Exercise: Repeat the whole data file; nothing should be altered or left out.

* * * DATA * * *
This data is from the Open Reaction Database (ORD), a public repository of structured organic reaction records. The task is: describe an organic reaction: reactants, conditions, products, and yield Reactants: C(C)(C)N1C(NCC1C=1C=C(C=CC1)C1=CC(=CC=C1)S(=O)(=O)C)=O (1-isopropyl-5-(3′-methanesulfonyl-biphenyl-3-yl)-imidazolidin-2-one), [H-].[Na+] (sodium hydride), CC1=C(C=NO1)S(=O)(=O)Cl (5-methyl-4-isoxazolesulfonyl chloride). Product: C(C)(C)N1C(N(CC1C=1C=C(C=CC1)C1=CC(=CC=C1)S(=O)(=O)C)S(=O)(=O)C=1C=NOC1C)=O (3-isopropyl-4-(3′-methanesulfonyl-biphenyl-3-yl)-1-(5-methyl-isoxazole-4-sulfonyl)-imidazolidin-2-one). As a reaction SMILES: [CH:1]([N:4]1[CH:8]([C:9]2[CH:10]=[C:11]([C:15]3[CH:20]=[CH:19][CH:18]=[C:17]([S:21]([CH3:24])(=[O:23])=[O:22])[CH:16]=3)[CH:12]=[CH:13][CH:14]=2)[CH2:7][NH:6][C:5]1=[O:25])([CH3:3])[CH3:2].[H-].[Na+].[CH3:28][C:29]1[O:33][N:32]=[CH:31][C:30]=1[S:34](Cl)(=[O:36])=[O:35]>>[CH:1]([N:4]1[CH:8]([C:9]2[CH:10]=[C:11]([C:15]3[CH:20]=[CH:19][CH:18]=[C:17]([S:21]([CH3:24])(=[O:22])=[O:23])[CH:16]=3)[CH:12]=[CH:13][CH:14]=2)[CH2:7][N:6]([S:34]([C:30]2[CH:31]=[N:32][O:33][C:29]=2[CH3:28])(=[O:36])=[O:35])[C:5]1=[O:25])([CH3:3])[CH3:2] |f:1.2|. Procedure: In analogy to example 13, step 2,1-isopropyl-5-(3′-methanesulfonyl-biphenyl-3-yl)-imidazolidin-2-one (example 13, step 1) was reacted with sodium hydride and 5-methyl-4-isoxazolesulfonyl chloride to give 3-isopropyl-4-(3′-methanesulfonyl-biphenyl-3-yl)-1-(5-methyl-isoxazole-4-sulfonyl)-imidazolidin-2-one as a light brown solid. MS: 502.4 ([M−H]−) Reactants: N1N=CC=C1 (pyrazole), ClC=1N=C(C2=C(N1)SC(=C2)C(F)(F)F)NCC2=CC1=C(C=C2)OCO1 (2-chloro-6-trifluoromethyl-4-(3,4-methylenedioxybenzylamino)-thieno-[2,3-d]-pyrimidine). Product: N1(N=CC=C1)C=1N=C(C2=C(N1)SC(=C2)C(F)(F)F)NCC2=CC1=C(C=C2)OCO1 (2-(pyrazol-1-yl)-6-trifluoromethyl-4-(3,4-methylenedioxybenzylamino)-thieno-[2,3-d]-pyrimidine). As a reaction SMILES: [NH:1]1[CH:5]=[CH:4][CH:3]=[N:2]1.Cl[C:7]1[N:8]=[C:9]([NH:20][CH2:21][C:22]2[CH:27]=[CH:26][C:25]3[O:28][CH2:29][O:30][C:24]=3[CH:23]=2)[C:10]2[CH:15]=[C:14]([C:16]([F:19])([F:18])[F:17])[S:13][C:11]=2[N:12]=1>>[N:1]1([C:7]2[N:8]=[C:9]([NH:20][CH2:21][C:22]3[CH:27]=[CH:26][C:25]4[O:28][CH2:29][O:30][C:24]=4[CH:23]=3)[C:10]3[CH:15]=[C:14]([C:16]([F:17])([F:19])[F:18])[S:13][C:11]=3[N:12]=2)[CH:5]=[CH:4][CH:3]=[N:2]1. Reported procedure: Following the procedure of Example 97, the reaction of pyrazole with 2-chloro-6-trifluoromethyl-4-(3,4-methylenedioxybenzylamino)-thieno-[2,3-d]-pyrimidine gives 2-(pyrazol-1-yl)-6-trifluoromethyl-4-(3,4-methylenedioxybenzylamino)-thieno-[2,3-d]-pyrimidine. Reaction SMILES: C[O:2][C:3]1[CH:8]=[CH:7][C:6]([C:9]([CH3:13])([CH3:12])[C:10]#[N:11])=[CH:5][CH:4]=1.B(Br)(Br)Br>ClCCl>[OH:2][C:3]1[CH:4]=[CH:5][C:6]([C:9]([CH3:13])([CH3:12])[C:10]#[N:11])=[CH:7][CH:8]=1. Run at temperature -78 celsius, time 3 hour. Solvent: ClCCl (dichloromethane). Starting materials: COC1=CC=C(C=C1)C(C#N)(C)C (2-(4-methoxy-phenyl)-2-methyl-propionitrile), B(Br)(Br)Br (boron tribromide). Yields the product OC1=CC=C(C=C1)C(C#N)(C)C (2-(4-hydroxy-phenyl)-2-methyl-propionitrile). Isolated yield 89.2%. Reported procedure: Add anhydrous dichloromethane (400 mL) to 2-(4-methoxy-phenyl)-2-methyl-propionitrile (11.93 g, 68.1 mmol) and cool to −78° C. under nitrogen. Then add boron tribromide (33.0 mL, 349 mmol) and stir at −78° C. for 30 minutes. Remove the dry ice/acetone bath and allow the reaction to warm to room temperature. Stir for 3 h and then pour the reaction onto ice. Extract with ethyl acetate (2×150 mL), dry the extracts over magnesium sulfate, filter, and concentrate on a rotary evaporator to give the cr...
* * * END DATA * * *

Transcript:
This data is from the Open Reaction Database (ORD), a public repository of structured organic reaction records. The task is: describe an organic reaction: reactants, conditions, products, and yield Reactants: C(C)(C)N1C(NCC1C=1C=C(C=CC1)C1=CC(=CC=C1)S(=O)(=O)C)=O (1-isopropyl-5-(3′-methanesulfonyl-biphenyl-3-yl)-imidazolidin-2-one), [H-].[Na+] (sodium hydride), CC1=C(C=NO1)S(=O)(=O)Cl (5-methyl-4-isoxazolesulfonyl chloride). Product: C(C)(C)N1C(N(CC1C=1C=C(C=CC1)C1=CC(=CC=C1)S(=O)(=O)C)S(=O)(=O)C=1C=NOC1C)=O (3-isopropyl-4-(3′-methanesulfonyl-biphenyl-3-yl)-1-(5-methyl-isoxazole-4-sulfonyl)-imidazolidin-2-one). As a reaction SMILES: [CH:1]([N:4]1[CH:8]([C:9]2[CH:10]=[C:11]([C:15]3[CH:20]=[CH:19][CH:18]=[C:17]([S:21]([CH3:24])(=[O:23])=[O:22])[CH:16]=3)[CH:12]=[CH:13][CH:14]=2)[CH2:7][NH:6][C:5]1=[O:25])([CH3:3])[CH3:2].[H-].[Na+].[CH3:28][C:29]1[O:33][N:32]=[CH:31][C:30]=1[S:34](Cl)(=[O:36])=[O:35]>>[CH:1]([N:4]1[CH:8]([C:9]2[CH:10]=[C:11]([C:15]3[CH:20]=[CH:19][CH:18]=[C:17]([S:21]([CH3:24])(=[O:22])=[O:23])[CH:16]=3)[CH:12]=[CH:13][CH:14]=2)[CH2:7][N:6]([S:34]([C:30]2[CH:31]=[N:32][O:33][C:29]=2[CH3:28])(=[O:36])=[O:35])[C:5]1=[O:25])([CH3:3])[CH3:2] |f:1.2|. Procedure: In analogy to example 13, step 2,1-isopropyl-5-(3′-methanesulfonyl-biphenyl-3-yl)-imidazolidin-2-one (example 13, step 1) was reacted with sodium hydride and 5-methyl-4-isoxazolesulfonyl chloride to give 3-isopropyl-4-(3′-methanesulfonyl-biphenyl-3-yl)-1-(5-methyl-isoxazole-4-sulfonyl)-imidazolidin-2-one as a light brown solid. MS: 502.4 ([M−H]−) Reactants: N1N=CC=C1 (pyrazole), ClC=1N=C(C2=C(N1)SC(=C2)C(F)(F)F)NCC2=CC1=C(C=C2)OCO1 (2-chloro-6-trifluoromethyl-4-(3,4-methylenedioxybenzylamino)-thieno-[2,3-d]-pyrimidine). Product: N1(N=CC=C1)C=1N=C(C2=C(N1)SC(=C2)C(F)(F)F)NCC2=CC1=C(C=C2)OCO1 (2-(pyrazol-1-yl)-6-trifluoromethyl-4-(3,4-methylenedioxybenzylamino)-thieno-[2,3-d]-pyrimidine). As a reaction SMILES: [NH:1]1[CH:5]=[CH:4][CH:3]=[N:2]1.Cl[C:7]1[N:8]=[C:9]([NH:20][CH2:21][C:22]2[CH:27]=[CH:26][C:25]3[O:28][CH2:29][O:30][C:24]=3[CH:23]=2)[C:10]2[CH:15]=[C:14]([C:16]([F:19])([F:18])[F:17])[S:13][C:11]=2[N:12]=1>>[N:1]1([C:7]2[N:8]=[C:9]([NH:20][CH2:21][C:22]3[CH:27]=[CH:26][C:25]4[O:28][CH2:29][O:30][C:24]=4[CH:23]=3)[C:10]3[CH:15]=[C:14]([C:16]([F:17])([F:19])[F:18])[S:13][C:11]=3[N:12]=2)[CH:5]=[CH:4][CH:3]=[N:2]1. Reported procedure: Following the procedure of Example 97, the reaction of pyrazole with 2-chloro-6-trifluoromethyl-4-(3,4-methylenedioxybenzylamino)-thieno-[2,3-d]-pyrimidine gives 2-(pyrazol-1-yl)-6-trifluoromethyl-4-(3,4-methylenedioxybenzylamino)-thieno-[2,3-d]-pyrimidine. Reaction SMILES: C[O:2][C:3]1[CH:8]=[CH:7][C:6]([C:9]([CH3:13])([CH3:12])[C:10]#[N:11])=[CH:5][CH:4]=1.B(Br)(Br)Br>ClCCl>[OH:2][C:3]1[CH:4]=[CH:5][C:6]([C:9]([CH3:13])([CH3:12])[C:10]#[N:11])=[CH:7][CH:8]=1. Run at temperature -78 celsius, time 3 hour. Solvent: ClCCl (dichloromethane). Starting materials: COC1=CC=C(C=C1)C(C#N)(C)C (2-(4-methoxy-phenyl)-2-methyl-propionitrile), B(Br)(Br)Br (boron tribromide). Yields the product OC1=CC=C(C=C1)C(C#N)(C)C (2-(4-hydroxy-phenyl)-2-methyl-propionitrile). Isolated yield 89.2%. Reported procedure: Add anhydrous dichloromethane (400 mL) to 2-(4-methoxy-phenyl)-2-methyl-propionitrile (11.93 g, 68.1 mmol) and cool to −78° C. under nitrogen. Then add boron tribromide (33.0 mL, 349 mmol) and stir at −78° C. for 30 minutes. Remove the dry ice/acetone bath and allow the reaction to warm to room temperature. Stir for 3 h and then pour the reaction onto ice. Extract with ethyl acetate (2×150 mL), dry the extracts over magnesium sulfate, filter, and concentrate on a rotary evaporator to give the cr...